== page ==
For the industry, this human speed-up has given well-financed companies greater control over less-efficient processors. As the weak have been absorbed by the strong, consolidation has also picked up speed. The eight biggest poultry firms now control 55 percent of all broiler sales, up from 18 percent in 1960.
For workers inside the plants, however, speed-ups mean less control: they literally become mere appendages to the machines, performing one or two discrete motions over and over. They are also finding it hard to bargain for better shop-floor conditions. In the late 1970s, for example, Perdue bought four unionized processing plants as part of its expansion on the Delmarva peninsula. He renovated the factories to the new line speeds and reopened them as non-union plants. Workers complained about sore hands and not having enough time even to go to the bathroom. But they had lost the union grievance system to challenge the new work rules and arbitrary enforcement.
"He's out to destroy the union," said UFCW staffer Jerry Gordon, noting that the number of union members on the peninsula had declined by half from the early 1970s. "We had to take him on."
Perdue won the fight — even without help from the Mafia — and he defended his anti-union policy by pointing out that he paid his employees 29 cents more per hour than his unionized competitors. At the same time, Forbes and Fortune estimated Perdue's personal wealth between $200 million and $500 million.
In many industries, increased productivity has provided workers with a higher standard of living. But sharing the profits from the booming chicken business has been one of the last things on the poultry kings' agenda. In 1960, workers received 2.6 cents of the 43 cents a pound that chickens fetched at the store. Twenty years later, they got only 3.3 cents — but chicken prices rose to 72 cents a pound. Their wages still lag behind the rest of the food industry, even though their productivity has skyrocketed and their per-worker contributions to profits keep soaring — it climbed another 33 percent between 1981 and 1985.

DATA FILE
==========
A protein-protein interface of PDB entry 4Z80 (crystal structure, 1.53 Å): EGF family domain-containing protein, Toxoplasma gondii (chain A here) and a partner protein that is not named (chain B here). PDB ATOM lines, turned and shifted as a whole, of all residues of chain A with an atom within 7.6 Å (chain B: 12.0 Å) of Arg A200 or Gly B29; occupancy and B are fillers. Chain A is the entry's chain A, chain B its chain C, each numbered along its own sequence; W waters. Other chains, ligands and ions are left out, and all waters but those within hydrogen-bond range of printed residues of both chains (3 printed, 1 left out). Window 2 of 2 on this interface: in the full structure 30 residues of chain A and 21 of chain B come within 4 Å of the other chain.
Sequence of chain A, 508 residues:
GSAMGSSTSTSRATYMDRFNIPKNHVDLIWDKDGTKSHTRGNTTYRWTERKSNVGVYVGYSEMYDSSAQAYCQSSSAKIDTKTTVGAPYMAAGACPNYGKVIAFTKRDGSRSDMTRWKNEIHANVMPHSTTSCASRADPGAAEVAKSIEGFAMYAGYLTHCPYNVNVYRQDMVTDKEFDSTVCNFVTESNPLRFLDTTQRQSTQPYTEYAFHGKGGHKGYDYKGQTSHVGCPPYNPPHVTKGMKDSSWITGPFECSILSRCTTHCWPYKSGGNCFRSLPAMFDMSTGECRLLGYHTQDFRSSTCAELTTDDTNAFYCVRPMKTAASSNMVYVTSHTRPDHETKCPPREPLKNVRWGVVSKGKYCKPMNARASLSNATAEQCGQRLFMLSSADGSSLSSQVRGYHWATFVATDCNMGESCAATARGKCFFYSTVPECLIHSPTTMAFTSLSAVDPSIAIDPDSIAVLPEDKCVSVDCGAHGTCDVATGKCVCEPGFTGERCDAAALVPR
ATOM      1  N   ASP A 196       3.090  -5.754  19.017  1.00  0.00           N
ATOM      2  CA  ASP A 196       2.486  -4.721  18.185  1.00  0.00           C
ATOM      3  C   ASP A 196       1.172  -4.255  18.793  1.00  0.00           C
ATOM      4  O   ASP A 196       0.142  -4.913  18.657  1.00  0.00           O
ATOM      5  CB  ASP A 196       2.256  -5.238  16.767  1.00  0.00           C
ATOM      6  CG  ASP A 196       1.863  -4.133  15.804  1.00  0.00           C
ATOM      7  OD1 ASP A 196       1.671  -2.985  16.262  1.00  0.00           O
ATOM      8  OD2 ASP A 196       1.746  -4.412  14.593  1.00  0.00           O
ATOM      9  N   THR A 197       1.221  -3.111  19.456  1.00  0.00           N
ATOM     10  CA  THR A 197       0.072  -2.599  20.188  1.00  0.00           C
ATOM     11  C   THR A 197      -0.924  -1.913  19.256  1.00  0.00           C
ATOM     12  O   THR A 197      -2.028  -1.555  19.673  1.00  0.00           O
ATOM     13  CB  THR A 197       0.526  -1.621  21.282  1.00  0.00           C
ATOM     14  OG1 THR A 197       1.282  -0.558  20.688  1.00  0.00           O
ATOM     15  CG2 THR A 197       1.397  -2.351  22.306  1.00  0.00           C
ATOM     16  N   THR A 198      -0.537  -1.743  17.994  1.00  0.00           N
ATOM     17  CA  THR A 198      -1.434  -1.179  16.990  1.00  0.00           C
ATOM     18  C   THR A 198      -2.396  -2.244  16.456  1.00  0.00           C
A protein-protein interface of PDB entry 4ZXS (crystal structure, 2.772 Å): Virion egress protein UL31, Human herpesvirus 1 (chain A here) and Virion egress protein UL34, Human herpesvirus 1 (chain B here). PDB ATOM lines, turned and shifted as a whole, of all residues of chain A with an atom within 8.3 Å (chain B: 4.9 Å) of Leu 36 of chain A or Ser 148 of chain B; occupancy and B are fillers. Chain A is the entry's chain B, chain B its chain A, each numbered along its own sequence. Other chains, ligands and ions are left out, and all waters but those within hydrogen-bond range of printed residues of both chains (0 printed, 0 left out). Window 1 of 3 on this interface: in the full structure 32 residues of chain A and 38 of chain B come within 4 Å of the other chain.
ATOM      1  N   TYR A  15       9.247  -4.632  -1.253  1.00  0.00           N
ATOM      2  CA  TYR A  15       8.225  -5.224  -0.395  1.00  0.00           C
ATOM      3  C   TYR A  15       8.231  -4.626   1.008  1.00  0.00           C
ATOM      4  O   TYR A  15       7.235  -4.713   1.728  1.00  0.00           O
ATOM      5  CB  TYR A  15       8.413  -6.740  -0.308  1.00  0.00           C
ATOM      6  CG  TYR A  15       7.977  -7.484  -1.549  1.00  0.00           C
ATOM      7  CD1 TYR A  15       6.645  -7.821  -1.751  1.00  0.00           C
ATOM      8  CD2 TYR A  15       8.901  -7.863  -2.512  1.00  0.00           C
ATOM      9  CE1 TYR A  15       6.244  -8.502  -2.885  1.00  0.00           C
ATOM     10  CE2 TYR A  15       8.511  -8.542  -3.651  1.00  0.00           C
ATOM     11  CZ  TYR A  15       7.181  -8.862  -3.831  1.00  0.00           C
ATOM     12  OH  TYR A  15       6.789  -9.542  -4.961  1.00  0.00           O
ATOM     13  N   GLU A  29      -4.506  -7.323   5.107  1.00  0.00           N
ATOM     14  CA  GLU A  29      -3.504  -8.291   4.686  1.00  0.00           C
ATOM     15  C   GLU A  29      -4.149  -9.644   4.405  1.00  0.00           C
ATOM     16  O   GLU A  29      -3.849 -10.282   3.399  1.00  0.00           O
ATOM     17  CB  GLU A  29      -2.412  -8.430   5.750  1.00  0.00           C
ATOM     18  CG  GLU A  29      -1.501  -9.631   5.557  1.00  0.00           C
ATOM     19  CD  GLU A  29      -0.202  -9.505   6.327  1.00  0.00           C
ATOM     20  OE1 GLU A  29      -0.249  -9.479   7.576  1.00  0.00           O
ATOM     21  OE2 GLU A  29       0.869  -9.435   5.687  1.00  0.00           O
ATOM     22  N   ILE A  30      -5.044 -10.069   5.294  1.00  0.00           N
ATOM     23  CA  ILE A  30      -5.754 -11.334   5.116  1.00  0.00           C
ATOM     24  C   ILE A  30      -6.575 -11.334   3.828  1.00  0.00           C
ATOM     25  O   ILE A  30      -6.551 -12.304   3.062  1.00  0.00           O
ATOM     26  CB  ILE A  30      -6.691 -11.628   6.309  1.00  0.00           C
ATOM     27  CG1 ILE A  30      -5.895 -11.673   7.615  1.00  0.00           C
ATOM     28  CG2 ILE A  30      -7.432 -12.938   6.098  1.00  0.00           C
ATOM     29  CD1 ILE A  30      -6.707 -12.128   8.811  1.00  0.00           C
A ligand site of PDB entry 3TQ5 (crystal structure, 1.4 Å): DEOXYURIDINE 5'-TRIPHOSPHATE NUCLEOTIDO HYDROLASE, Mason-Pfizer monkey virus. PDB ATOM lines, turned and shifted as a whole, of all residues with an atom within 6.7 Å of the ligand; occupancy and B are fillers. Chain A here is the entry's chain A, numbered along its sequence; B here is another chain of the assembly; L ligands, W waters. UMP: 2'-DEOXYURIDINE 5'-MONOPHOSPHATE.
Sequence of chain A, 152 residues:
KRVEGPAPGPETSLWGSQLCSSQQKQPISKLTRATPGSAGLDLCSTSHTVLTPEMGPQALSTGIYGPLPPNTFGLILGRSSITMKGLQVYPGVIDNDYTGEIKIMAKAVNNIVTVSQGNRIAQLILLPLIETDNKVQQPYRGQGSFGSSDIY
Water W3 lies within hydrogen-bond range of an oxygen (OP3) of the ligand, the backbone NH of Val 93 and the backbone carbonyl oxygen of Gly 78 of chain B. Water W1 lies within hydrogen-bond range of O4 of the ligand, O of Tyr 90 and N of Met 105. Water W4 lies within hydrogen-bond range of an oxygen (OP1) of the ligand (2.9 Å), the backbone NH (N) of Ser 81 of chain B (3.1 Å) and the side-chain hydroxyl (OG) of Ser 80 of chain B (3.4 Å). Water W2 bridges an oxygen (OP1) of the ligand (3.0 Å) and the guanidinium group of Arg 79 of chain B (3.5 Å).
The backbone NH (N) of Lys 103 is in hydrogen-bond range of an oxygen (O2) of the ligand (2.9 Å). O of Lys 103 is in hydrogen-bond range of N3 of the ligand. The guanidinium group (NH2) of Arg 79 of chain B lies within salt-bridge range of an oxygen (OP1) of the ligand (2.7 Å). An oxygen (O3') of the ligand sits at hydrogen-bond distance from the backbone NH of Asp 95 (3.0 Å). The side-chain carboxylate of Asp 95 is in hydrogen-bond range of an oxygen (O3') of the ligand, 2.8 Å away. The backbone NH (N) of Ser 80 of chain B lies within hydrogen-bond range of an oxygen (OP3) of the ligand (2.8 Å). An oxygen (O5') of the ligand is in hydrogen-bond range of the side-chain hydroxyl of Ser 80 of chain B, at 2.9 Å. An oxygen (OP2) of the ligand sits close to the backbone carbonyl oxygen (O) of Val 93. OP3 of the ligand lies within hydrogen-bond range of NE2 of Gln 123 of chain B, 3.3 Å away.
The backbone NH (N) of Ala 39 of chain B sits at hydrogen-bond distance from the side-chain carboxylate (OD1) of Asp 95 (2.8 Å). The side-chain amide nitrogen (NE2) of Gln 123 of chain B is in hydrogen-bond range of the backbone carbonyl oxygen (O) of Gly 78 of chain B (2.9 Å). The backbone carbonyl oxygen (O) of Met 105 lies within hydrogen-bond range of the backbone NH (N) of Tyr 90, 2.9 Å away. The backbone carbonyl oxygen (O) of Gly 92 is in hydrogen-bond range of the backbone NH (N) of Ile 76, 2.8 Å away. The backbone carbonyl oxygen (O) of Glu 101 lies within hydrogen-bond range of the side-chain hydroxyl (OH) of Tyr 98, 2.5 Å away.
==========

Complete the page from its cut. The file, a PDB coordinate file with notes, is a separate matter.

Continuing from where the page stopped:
With its gushing flow of profits, one wonders why the industry doesn't have the "courage" — to use Don Tyson's word — to slow down its processing lines, treat its workers with respect, give their contract growers a measure of security, and still produce a product people are happy to eat?
Must Frank Perdue and the 47 other chicken kings treat the world as a competitive jungle forever?
"Perdue showed everybody how to really market chickens," says Tex Walker, an organizer with UFCW during its unsuccessful campaign in Accomac. "Now somebody needs to show him how to treat people like human beings."
Southern Exposure is a journal that was produced by the Institute for Southern Studies, publisher of Facing South, from 1973 until 2011. It covered a broad range of political and cultural issues in the region, with a special emphasis on investigative journalism and oral history.